I watched Murdoch closely for the rest of the day, like I had done the last time, waiting for some sign of stomach upset a lethargic response to food a low energy afternoon of deeply depressed sighs and half-closed eyelids, but there was nothing. He acted completely normal, dashing after sticks, running through the woods, scarfing down his supper, drinking all the water from his dish in great enthusiastic gulps.

It was another day and a half before we saw the sock again, in a little pile of goop by the woodstove, and I breathed a sigh of relief I didn’t realize I had been holding in and I implored Murdoch to never do that again.

Two days after that I found another sock outside, one that had gone right through him and I balked as I unfurled it in the snow with the tines of my rake, “What the…?”, “When the…?” And I wondered, what else is in there?

Tuesday, March 22, 2016

Where spring and winter meet

It is spring and snow filters down through the intertwined branches of the forest. In the warmth of the sun from the blue sky snow becomes water, in the shadows it freezes again, long thin icicles hang from the tips of branches in the shape of raindrops.

Veils of snow let go from treetops drenched in sunlight and sprinkle down to the forest floor, tinkling almost musically through pine needles, crashing mutedly into branches and spraying in a fine mist against tree trunks.

The dogs disappear from the trail, the snow still deep underfoot with a hardened crust that supports some weight. They follow scents; listen for the sounds of other animals. The cricks and cracks of branches snapping back into place after relieving themselves of snow, the pops of ice breaking apart in the sun, cascading in particles through the air to crackle against tree trunks fill the woods with noise of movement. I expect to turn around and see whole hosts of animals traipsing amongst the trees.

Little sculpted mounds of snow, like tiny icebergs shaped by the sun and wind and dropping temperatures at night sit proudly on pine boughs illuminated and defiant, determined to wait out the heat of the strengthening sun before it can send them crashing to the ground.

Overhead the knocking of a woodpecker in a spreading poplar tree and above that the puffing steam-engine sweep of ravens’ wings as a pair fly in to view, jet-black bodies like holes in the sky absorb the sun and then a turn of a wing and the reflection of golden light.

There are rabbit tracks and faint imprints in the snow atop the crust of fox, maybe lynx, tiny dotted trails made by mice appearing at the base of one tree and disappearing at the base of another. The dogs break through in spots dig in others as scents emerge from beneath the thick white layer. Their heads disappear into the snow, sometimes up to their shoulders.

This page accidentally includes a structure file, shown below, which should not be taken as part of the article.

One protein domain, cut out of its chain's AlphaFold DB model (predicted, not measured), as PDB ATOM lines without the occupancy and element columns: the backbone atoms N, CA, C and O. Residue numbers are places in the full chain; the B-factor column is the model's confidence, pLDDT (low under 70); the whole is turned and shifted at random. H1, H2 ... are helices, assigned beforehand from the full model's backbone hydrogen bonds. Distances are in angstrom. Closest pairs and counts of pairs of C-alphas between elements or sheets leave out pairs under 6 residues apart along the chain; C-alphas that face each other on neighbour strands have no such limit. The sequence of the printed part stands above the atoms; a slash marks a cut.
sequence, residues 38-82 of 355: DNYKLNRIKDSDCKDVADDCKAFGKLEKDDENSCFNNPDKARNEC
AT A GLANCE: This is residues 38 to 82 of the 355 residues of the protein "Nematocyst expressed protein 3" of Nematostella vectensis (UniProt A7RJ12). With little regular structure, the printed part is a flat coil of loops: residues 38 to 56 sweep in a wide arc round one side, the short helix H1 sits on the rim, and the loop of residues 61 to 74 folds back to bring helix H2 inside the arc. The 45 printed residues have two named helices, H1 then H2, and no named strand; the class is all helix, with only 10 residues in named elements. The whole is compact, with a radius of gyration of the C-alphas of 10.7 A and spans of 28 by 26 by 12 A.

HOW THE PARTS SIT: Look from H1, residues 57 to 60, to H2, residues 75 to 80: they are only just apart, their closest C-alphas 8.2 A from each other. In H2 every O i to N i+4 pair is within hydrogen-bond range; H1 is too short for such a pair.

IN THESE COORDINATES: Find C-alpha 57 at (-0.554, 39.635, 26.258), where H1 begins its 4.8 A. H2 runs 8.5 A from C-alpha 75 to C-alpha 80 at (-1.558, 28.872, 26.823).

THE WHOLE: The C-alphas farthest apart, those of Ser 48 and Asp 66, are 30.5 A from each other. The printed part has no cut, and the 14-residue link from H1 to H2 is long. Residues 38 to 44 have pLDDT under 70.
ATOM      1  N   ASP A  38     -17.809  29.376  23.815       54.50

In open spaces the sun shines brilliantly, blindingly off the white expanse, all detail of windblown ridges or snaking animal tracks disappear at a distance, swallowed by the light of the sun. And its warmth is a solid thing, filling the spaces with a comfortable weight, mingling with the crisp cold smell of individual granules of snow shifting against one another, rolling themselves smooth and clear so up close they are a million tiny ice cubes, the look and feel of winter melting.

Tuesday, March 15, 2016

The Peanut

Bear has been gone three years now.

It is at once a lifetime and a blink of an eye. In some ways it doesn’t feel real at all, as though she could walk into the room at any moment.

We see her every day in every thing. In my mind she walks down the trail through the woods towards the house every morning on the last leg of her casual stroll through the forest, her black shape emerging from the shadows of dark green and dark trunks. Sometimes she is carrying that antler she found, walking a little taller, a skip in her step.

I see her in Chestnut’s need to sit on my lap, drape himself across my arm while I type, how quickly he becomes an immovable furry lump purring his earth shattering purr. “You would be curled up with Bear right now wouldn’t you?” I ask. He used to be her shadow, now he is mine.

Everything we do we grade on a scale of what Bear would think.

“Bear would have loved this!” we say of the beautiful sandy beach and private campsite we found last summer on an out-of-the-way lake, imagining her running along the shore splashing in the water, sand between her toes.